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A watershed moment in race relations is the subject of a new musical. DENNIS CHUA writes.
SHE has earned a place in Malaysian and Singaporean history as the most famous child custody victim.
Her plight also “launched” the career of the then future Malaysian Prime Minister Tunku Abdul Rahman Putra.
She was Maria Hertogh, better known as Natrah, a 13-year-old Eurasian who, in 1950, became the central character in the legal conflict between her Dutch parents and her foster mother from Terengganu.
They had left her in the care of a friend, Aminah Mohamad during World War II. While staying with her foster mother, she got married to Mansor Adabi.
|(From left) Remy Ishak, Maya Karin, Umie Aida and Sofia Jane.|
Natrah’s tragic life will be the subject of a musical Natrah in Istana Budaya, directed by Erma Fatima, from Nov 30 to Dec 9.
Its 70-strong cast is led by Maya Karin as Natrah, Sofia Jane (Natrah at 70), Umie Aida (Aminah) and Remy Ishak (Mansor).
The title role was initially offered to Diana Danielle, but she turned it down early this month.
Erma said: “It would have been Diana’s theatre debut and we were all looking forward to it. Sadly, she and Istana Budaya could not agree over payments and her schedule conflicted with the musical.”
While she regretted Diana’s decision, Erma said she had great respect for the budding actress and hoped to collaborate with her in future projects.
“Maya was my first choice to replace Diana, it was great that she said yes. Initially, I wanted Sofia to play Natrah’s mother but on her suggestion, we decided to portray Natrah in her 70s because that would make the story more engaging,” she said.
Besides Maya and Sofia, Erma is auditioning for actresses to play Natrah aged nine and 40.
While the staging of Natrah comes months after Hertogh’s death, Erma and Istana Budaya had always wanted to make a musical about her life.
Istana Budaya director-general Mohd Juhari Shaarani said Hertogh’s story “deserved to be told” to the younger generation as it was a tragic tale that affected the struggle for Independence.
“Natrah was a victim of two worlds. At a young age, she was taken away from the place she called home, and she spent a lifetime trying to return here,” he said, adding that they planned to stage Natrah in Singapore later.
Erma said: “Natrah was a young woman whose life had an impact on Malaysian history. She was a tragic figure who endured much pain, but remained hopeful till the end.”
Maya said Natrah was one of her “dream roles”. She learnt more about Hertogh while on the set of 1957 — Hati Malaya.
“Natrah’s story is an interesting one. It’s not merely about a girl at the centre of a custody battle. It involves the country’s struggle for Independence and issues affecting Malaysians in the post-war years,” she said.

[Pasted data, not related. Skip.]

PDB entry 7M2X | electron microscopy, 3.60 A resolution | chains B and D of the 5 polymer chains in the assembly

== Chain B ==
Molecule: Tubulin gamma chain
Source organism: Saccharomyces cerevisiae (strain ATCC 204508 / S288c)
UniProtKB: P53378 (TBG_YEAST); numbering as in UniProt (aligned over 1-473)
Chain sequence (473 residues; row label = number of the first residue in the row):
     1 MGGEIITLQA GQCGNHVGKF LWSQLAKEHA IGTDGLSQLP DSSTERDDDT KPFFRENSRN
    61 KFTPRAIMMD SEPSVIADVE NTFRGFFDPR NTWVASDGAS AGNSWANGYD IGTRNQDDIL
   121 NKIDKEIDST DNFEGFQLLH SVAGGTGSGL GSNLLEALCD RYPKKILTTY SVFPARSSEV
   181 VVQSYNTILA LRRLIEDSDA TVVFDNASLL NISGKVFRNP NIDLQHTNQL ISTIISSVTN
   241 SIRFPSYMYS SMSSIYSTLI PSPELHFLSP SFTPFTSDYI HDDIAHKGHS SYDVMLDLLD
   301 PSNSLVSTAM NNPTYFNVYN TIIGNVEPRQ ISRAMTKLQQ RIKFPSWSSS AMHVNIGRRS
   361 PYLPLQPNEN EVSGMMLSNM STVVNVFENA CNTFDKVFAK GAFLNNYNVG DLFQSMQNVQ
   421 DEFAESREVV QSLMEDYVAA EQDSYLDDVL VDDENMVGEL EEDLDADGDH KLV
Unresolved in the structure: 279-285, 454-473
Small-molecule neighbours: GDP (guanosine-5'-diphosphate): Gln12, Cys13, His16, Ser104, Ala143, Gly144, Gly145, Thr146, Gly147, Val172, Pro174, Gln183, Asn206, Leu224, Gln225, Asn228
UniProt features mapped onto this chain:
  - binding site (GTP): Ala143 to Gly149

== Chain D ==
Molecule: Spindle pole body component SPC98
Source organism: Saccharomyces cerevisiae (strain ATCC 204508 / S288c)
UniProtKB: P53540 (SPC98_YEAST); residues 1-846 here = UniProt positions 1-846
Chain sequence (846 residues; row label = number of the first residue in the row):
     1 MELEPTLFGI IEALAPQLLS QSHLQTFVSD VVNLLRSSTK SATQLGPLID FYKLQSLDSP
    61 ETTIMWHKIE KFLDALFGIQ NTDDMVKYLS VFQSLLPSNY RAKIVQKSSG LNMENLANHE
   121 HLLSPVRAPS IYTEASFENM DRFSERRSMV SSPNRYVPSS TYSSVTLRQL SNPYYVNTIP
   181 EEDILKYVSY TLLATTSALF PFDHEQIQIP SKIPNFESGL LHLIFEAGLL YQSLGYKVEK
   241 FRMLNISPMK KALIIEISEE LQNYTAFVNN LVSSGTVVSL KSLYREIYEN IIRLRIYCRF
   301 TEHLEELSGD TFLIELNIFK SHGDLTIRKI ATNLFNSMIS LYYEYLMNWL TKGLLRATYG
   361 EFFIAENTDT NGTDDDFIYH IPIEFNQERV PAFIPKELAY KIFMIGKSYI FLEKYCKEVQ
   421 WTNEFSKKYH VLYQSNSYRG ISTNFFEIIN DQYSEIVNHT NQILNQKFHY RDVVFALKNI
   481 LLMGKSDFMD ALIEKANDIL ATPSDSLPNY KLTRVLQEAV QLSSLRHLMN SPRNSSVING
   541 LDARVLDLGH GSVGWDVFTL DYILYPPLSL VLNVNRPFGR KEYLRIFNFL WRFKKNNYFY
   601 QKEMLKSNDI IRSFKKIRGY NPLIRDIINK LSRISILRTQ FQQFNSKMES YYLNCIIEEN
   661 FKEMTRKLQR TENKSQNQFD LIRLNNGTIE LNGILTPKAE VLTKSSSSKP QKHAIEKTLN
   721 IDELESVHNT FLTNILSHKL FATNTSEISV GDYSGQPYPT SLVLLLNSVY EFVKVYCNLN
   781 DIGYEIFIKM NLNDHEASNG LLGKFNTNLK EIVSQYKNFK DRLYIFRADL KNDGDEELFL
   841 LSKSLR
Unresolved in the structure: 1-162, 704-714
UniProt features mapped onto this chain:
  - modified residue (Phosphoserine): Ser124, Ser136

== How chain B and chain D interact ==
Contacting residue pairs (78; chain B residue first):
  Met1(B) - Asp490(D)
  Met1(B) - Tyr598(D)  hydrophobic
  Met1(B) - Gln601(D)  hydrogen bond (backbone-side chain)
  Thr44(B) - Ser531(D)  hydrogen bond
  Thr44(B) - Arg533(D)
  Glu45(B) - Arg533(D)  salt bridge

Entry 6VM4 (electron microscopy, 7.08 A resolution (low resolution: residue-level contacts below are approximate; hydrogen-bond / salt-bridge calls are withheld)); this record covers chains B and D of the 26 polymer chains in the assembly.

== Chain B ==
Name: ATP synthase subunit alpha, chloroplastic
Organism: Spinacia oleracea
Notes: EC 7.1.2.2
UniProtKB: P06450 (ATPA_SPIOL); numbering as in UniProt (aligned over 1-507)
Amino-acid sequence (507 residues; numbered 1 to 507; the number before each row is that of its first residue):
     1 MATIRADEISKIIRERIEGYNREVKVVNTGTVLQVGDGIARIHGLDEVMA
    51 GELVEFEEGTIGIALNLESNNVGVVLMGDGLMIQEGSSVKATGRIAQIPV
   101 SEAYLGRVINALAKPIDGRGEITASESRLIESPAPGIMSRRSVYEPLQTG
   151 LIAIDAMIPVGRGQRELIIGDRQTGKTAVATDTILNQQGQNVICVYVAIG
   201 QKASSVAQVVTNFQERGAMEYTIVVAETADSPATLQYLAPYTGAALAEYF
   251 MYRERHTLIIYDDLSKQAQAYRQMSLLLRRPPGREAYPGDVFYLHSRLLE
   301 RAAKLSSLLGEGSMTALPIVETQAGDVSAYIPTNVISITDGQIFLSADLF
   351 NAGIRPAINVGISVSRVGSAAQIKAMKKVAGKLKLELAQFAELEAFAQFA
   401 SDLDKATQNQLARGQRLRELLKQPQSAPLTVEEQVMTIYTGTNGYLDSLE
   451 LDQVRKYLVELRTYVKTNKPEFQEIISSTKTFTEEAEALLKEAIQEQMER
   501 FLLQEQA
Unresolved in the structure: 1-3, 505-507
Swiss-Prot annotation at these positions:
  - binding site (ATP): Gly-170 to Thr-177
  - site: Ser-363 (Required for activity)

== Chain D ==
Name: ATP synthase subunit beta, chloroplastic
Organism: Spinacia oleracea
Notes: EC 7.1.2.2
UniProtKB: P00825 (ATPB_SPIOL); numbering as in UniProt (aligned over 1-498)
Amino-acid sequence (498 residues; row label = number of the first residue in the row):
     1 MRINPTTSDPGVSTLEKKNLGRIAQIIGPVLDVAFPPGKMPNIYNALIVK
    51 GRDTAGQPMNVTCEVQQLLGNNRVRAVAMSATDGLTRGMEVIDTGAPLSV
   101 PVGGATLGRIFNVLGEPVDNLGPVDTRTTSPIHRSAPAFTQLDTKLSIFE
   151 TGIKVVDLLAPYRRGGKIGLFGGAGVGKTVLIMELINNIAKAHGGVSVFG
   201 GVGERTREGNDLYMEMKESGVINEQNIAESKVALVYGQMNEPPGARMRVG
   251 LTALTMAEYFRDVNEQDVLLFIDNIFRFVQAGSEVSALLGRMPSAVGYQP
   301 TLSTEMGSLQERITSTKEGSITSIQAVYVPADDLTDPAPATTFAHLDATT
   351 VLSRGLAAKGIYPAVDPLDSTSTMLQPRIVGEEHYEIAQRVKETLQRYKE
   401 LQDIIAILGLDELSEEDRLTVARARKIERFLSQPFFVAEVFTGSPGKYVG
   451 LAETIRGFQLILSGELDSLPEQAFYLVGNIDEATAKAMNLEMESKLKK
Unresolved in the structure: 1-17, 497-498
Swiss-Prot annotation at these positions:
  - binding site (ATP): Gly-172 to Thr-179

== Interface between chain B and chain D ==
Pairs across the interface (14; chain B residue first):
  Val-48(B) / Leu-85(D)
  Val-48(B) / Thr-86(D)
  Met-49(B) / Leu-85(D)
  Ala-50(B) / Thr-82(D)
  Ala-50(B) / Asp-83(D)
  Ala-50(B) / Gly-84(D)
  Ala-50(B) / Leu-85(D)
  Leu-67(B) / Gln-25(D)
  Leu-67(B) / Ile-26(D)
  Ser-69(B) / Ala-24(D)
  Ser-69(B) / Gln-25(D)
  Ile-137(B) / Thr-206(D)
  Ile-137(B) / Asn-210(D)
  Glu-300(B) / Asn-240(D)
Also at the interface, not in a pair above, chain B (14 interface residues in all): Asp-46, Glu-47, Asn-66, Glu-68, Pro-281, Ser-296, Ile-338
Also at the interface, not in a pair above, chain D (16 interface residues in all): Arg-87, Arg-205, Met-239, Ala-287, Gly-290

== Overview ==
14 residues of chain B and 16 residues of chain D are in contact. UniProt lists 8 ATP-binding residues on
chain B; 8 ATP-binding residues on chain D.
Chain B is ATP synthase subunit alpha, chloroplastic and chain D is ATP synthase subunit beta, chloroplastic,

Sofia said the role of Natrah in her twilight years would make the audience identify more with the protagonist.
“Through 70-year-old Natrah, the audience will get to see how she feels about her turbulent life, and what we can learn about it,” she said.
She said Natrah’s life had many important lessons for Malaysians, and a musical about her was timely.
Umie said playing Aminah was an “out of the ordinary” role for her, and she strongly identified with Natrah’s foster mother.
“The musical is as much the story of Aminah as it is of Natrah, for it is in Aminah’s world that Natrah spends her formative years.”
Remy, who underwent theatre training with Fauziah Nawi, said he was delighted to be playing Mansor.
“It’s my first major play, and I’m honoured to play Mansor. This is a role which is different. It is a challenge I’m ready for,” he said.
Natrah also stars Norman Hakim and Pilih Kasih contestants Wanina Zaki, Sofian Bujang, Fiona Benard and Ahdan Salleh.
Tickets are priced at RM30, RM50, RM70, RM100 and RM150. Call 03-4026-5558.
’twas a turbulent time
MARIA Hertogh or Natrah Maarof was born on March 24, 1937, in Tjimahi in Java, the Dutch East Indies.
Her father Adrianus Hertogh was a sergeant in the Dutch Army.
During World War II, she was left by her Eurasian mother Adeline Hunter in the care of a family friend — Aminah Mohamad — who lived in Bandung.
Sergeant Hertogh was captured by the Japanese Army and sent to a POW holding facility in Japan, where he was interred until 1945.
Aminah claimed that Adeline had given Maria to her for adoption.
Shortly after the war, Aminah took Maria home to Kemaman, Terengganu, and Maria’s parents requested the Dutch authorities in Java to trace her. They found Aminah and Maria in 1949, but Aminah refused to give Maria up.
Maria married Mansor Adabi in 1950, and it was during this time that the Hertoghs and Aminah were involved in a custody battle over Maria in the Singapore High Court.
The court granted custody of Maria to her parents, and consequently, riots broke out in Singapore. The riots originated with a peaceful demonstration in support of Maria and Aminah, organised by Pas founder Dr Burhanuddin Helmi.
Singapore police nabbed 778 people in the riots which claimed 18 lives. Two hundred were charged and five received the death sentence.
Tunku Abdul Rahman Putra, who was then a lawyer, had the death sentences commuted to life imprisonment.
Maria was taken by her parents to Holland and married Johan Wolkefeld in 1956. He subsequently corresponded with Mansor and both men wanted Maria to visit Aminah.
However, the trip never materialised due to Maria’s financial difficulties. Aminah died in 1976.
In 1989, Maria was interviewed by the magazine Dewan Masyarakat published by Dewan Bahasa Dan Pustaka. She expressed a strong desire to return to Malaysia.
In 1999, she returned to Singapore to film a documentary on her life for a Dutch television station. She also visited Aminah’s family in Terengganu.
In various interviews, Maria said she was only happy during her childhood, and dedicated her life to caring for others and making them happy.